We’ve all heard the sayings, “You are what you eat”, and “Junk in, junk out.”
For most of my life, I’ve taken that saying with a grain of salt, pun intended. However, over the last few years I’m beginning to think there’s a lot more truth to those sayings than we realize.
After a bout of unanswered questions about my health – that’s another blog post in itself – I started paying very close attention to how my body reacted to certain foods. Now, I’m not talking just gaining or losing weight. I’m talking about how food effects my breathing, my sinus levels, and even my mental status for the day.
After doing some experimentation, I learned that dairy and breads cause me to wheeze – that’s in addition to sinus and stomach issues. I also learned that cokes and sweets cause me to become depressed, and soy will send me into an emotional roller coaster during certain times of the month. In contrast, turkey and other meat cause me to focus and think more clearly.
The same thing could be said about our thought life. When we think negative things, the impact is negative.Those negative thoughts impact our happiness, our confidence, and ultimately our performance and whether or not we pursue dreams.
Recently, I read a great article on thinking like an athlete. The article stated that the main reason athletes are successful is that they see themselves as just that – an athlete.
The article went on to say that when you see yourself as an athlete and get into that mindset, regardless of what your body is like, you start thinking differently in other areas of your life. You start taking training more seriously. What you eat and the amount of sleep you get become more important. Instead of those seeing those things as a means to lose weight, they suddenly become a way for you to train better and be a better athlete.
How many times have you been asked what you do with your horses or what discipline you ride? Probably too many times to count. Your answer has probably been, “I just run barrels” or “I just do a little western pleasure.” That’s the wrong answer!
Today, you might not be running down the alley way at the NFR or doing a sliding stop at the finals at Congress. I get that you don’t want to blow yourself out of proportion, come across arrogant, or give the appearance that you’re competing at a level that you’re not – yet! However, if you keep thinking like you always have, you’ll keep getting what you’ve always gotten.
Think about it for a moment…
Do you spend any less money on your horse than a serious competitor? You feed the best feed, supplements and hay. You keep a routine shoeing schedule so your horse can perform well. You take your horse to the vet every time they need it. You make sure your horse is in a safe, happy environment and kept on a schedule.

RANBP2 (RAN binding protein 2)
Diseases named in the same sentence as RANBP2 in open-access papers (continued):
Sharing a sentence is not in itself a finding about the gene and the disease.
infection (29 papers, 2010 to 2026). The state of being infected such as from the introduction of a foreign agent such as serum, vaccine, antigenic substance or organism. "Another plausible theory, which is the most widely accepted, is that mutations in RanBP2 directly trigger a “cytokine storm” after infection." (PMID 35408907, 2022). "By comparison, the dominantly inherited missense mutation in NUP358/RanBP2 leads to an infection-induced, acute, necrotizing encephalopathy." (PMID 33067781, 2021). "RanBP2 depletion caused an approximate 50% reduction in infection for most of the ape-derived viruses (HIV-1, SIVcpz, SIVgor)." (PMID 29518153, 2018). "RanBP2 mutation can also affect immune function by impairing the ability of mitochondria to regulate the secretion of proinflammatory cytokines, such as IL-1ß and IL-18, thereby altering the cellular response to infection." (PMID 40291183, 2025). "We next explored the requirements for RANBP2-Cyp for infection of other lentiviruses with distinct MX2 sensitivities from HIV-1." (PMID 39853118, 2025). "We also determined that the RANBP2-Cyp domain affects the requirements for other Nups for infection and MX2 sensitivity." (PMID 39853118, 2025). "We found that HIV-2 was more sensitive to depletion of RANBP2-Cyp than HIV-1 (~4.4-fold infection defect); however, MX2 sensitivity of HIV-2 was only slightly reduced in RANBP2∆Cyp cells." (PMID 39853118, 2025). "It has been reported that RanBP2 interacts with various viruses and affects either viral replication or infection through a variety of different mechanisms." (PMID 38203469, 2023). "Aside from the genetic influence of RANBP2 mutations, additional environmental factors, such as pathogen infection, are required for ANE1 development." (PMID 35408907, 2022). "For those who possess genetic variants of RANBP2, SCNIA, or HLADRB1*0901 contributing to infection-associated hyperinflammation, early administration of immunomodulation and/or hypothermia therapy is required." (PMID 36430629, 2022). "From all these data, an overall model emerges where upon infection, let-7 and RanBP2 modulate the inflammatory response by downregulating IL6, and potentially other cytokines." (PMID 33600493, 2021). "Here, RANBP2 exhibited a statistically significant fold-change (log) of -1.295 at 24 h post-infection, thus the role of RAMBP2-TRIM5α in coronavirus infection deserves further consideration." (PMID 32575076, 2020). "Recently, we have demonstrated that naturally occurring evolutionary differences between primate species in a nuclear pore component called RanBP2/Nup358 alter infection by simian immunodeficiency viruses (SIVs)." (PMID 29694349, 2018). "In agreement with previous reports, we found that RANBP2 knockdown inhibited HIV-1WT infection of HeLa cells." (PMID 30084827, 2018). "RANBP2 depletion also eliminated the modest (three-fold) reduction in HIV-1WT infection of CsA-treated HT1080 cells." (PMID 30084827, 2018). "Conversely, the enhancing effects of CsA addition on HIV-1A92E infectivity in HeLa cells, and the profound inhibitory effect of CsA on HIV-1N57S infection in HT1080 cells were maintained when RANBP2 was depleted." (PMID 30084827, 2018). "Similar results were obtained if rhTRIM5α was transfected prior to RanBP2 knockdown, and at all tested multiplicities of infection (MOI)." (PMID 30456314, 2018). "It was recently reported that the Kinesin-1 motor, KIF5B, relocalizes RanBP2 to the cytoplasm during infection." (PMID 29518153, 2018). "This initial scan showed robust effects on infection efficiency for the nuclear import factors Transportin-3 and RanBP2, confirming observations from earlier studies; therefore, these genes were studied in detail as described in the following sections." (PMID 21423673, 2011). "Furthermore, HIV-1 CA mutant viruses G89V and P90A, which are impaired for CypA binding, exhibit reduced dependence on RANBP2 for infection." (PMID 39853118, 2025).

Do you spend any less time on your horse than a serious competitor? I know a lot of girls that compete locally and not nationally that ride their horses every single day. I also know girls that ride every free minute they can in the midst of working full time to pay the feed bill and mortgage, working second and third jobs, and taking care of families. Is the fact that they don’t get to ride as much any less worthy?
There’s things that you’re probably already doing that aren’t that much different than someone rides and competes on a higher level. Don’t cut yourself short in your thinking!
If you think you’re “junk”, then junk is exactly what you’re going to reap.
What do you think Charmayne James or Congress champion Karen Evans Mundy thought of themselves when they were working up through the ranks? Did they think they were just a barrel racer or just a hunter rider? No! They thought of themselves as champions that just hadn’t gotten there yet. All they had to do was work a little harder and ride a little better – that’s all.
So my question to you is this… If you knew for a fact that you would be running down the alleyway at the NFR, or riding the rail at Congress in two years how would that change your thinking TODAY? Would it make you see yourself differently? Would you have a new purpose every time you rode or worked out?
If you’re like me, you’ve beat yourself up for far too long thinking you’re not good enough and you’re just a barrel racer, etc. That thinking hasn’t gotten either of us very far, has it?
Insanity is doing the same thing over and over again and expecting different results. It’s time to do something different. It’s time to think different and see what results we get!
In the end, it really doesn’t matter what everyone else thinks. It only matters what you think about yourself.